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Killings strain Marines’ work in Haditha

New unit must work through Iraqis’ anger, suspicion

HADITHA, Iraq — For many Americans, the name of this lawless insurgent stronghold nestled deep in the Euphrates Valley may soon evoke the same dark meanings once reserved for the prison at Abu Ghraib.

But in this dirty and dilapidated city, the memory of the Nov. 19, 2005, incident in which up to 24 Iraqi civilians were killed has loomed large for months, just one more unsettling reality in the recent history of this troubled city.

Locally, it strains relations between civic leaders and the Marines, and fuels the ongoing war between largely-Sunni insurgents and U.S. forces.

“Everyone knows about the incident. That is why people are scared of the Marines,” said Imad Jawad, mayor of Haditha, who often meets with U.S. Marines here to voice complaints from locals.

The incident and subsequent investigation have drawn the attention of the White House, Congress and top military officials in recent weeks. According to several published reports, military investigators found evidence to suggest several Marines may have intentionally killed innocent civilians and may face criminal charges.

The unit accused of the killings, the 3rd Battalion, 1st Marine Regiment, returned to Camp Pendleton, Calif., this spring, when a new group of U.S. Marines took over here. Today, the new battalion commander, Lt. Col. Norman Cooling, often tries to remind the locals that his Marines were not involved in the shooting that has drawn international attention.

“You know there is an investigation of the previous unit at home,” Cooling, head of the 3rd Battalion, 3rd Marine Regiment, told several local men at a recent meeting. “That is not the unit that you’ve seen here for the past three months. You know I am trying hard to work with the local sheiks.”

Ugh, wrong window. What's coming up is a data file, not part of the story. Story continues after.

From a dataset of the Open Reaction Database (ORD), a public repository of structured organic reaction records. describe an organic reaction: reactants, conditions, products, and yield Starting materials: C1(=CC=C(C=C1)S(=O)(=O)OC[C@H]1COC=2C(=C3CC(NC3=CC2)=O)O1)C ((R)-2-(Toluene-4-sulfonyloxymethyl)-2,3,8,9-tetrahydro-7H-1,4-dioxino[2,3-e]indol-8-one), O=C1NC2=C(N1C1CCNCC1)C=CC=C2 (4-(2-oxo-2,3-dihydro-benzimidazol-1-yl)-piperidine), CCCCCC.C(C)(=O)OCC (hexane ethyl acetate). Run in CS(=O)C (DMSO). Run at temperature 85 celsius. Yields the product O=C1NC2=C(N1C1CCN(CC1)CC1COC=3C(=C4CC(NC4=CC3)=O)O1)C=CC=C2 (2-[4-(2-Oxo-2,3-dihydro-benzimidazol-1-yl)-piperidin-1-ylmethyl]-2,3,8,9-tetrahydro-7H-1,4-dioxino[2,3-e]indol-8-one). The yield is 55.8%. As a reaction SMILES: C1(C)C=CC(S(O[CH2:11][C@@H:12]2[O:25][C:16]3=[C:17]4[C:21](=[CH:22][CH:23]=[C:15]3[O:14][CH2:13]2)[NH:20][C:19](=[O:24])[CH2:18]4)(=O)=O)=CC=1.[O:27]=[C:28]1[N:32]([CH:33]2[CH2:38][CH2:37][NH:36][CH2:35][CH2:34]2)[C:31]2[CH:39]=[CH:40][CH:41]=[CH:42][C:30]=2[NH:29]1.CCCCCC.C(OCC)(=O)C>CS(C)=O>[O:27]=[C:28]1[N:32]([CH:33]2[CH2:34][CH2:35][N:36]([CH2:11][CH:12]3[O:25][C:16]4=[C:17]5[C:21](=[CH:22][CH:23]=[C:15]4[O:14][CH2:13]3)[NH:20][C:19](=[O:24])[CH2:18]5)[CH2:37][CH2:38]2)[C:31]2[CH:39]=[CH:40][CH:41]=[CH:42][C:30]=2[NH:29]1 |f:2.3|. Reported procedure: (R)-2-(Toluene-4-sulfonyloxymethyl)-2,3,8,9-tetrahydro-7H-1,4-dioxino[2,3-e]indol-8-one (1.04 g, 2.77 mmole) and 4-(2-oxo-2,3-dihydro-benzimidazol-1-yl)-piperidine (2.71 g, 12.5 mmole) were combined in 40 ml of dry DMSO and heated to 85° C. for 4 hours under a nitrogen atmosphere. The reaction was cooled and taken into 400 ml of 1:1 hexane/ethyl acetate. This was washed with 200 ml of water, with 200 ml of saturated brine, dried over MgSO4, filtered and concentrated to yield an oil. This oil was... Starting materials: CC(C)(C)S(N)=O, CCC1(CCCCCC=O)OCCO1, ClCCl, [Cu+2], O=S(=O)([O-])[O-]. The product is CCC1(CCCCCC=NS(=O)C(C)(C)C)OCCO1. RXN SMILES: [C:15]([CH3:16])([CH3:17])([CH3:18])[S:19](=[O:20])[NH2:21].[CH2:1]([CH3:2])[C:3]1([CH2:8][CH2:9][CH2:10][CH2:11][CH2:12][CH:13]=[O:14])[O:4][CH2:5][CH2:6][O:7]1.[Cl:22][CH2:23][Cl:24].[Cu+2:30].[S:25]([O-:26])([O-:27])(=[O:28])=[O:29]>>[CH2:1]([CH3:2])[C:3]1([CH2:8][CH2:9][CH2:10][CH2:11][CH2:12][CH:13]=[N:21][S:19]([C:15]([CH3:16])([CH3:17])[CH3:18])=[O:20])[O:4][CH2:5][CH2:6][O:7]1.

Locals remain angry and suspicious. For example, when Cooling threatened locals with more severe security measures if they refuse to help the Marines in rooting out the local insurgency, one man stood up and flippantly asked whether the crackdown Cooling referred to would involve shootings similar to the Nov. 19 incident.

Cooling tries to handle this sort of remark diplomatically, and considers the comments a way for locals to play politics.

“They will use anything to try to get us to ease security measures,” Cooling said, acknowledging that the traffic checkpoints and house searches are disruptive for locals.

Relations between Marines and residents in Haditha are as tense as they have been since troops first arrived here in 2003 and began to face a determined insurgency that continues to attack Marines almost daily.

Haditha is similar to other cities along the Euphrates Valley, Cooling said, pointing to insurgent hotbeds like Fallujah and Ramadi and other cities that form the spine of the Sunni-led fight against U.S. forces.

Cooling said he does not believe that the alleged killings were part of a broader pattern of heavy-handed tactics on the part of the previous unit.

“The 3-1, they weren’t here to do civil affairs projects. They were here to clean out the rat’s nest,” Cooling said. “They had a very kinetic approach, and I think that the overall approach was proportional to the threat.”

Nevertheless, Cooling does harbor some criticism for the 3-1. During a massive operation that swept though the city in the weeklong battle, the previous Marines destroyed several bridges across the Euphrates, severing economic lifelines that the residents continue to complain about frequently.

Now the bridges have to be entirely rebuilt, something that requires a long-term solution beyond the immediate reach of a battalion commander.

And as Cooling tries to cultivate support from the locals, he wishes the Marines had instead only blockaded the bridges, which would allow him to use the prospect of reopening them as a carrot-and-stick method of co-opting locals.

“We don’t have much of a carrot in our toolbox as we’d like,” Cooling said.

Nine Marines from Cooling’s battalion have been killed since the unit arrived in April, and many young troops head out every day to face split-second decisions that draw hindsight criticisms from locals.

Last week, a Marine shot a car approaching a convoy in the nearby city of Haqlaniyah, killing a respected tribal leader who had three wives. For days, local leaders asked the Marines for an explanation for what they said was the killing of an innocent man.

“The Marine was under the assumption that the vehicle was a suicide bomber,” Capt. Andrew Lynch told a group of local leaders. “We have a Marine in Haqlaniyah right now investigating the incident. We do not want to ever kill anyone who is innocent. If there is any wrongdoing by that Marine, we will correct it.”


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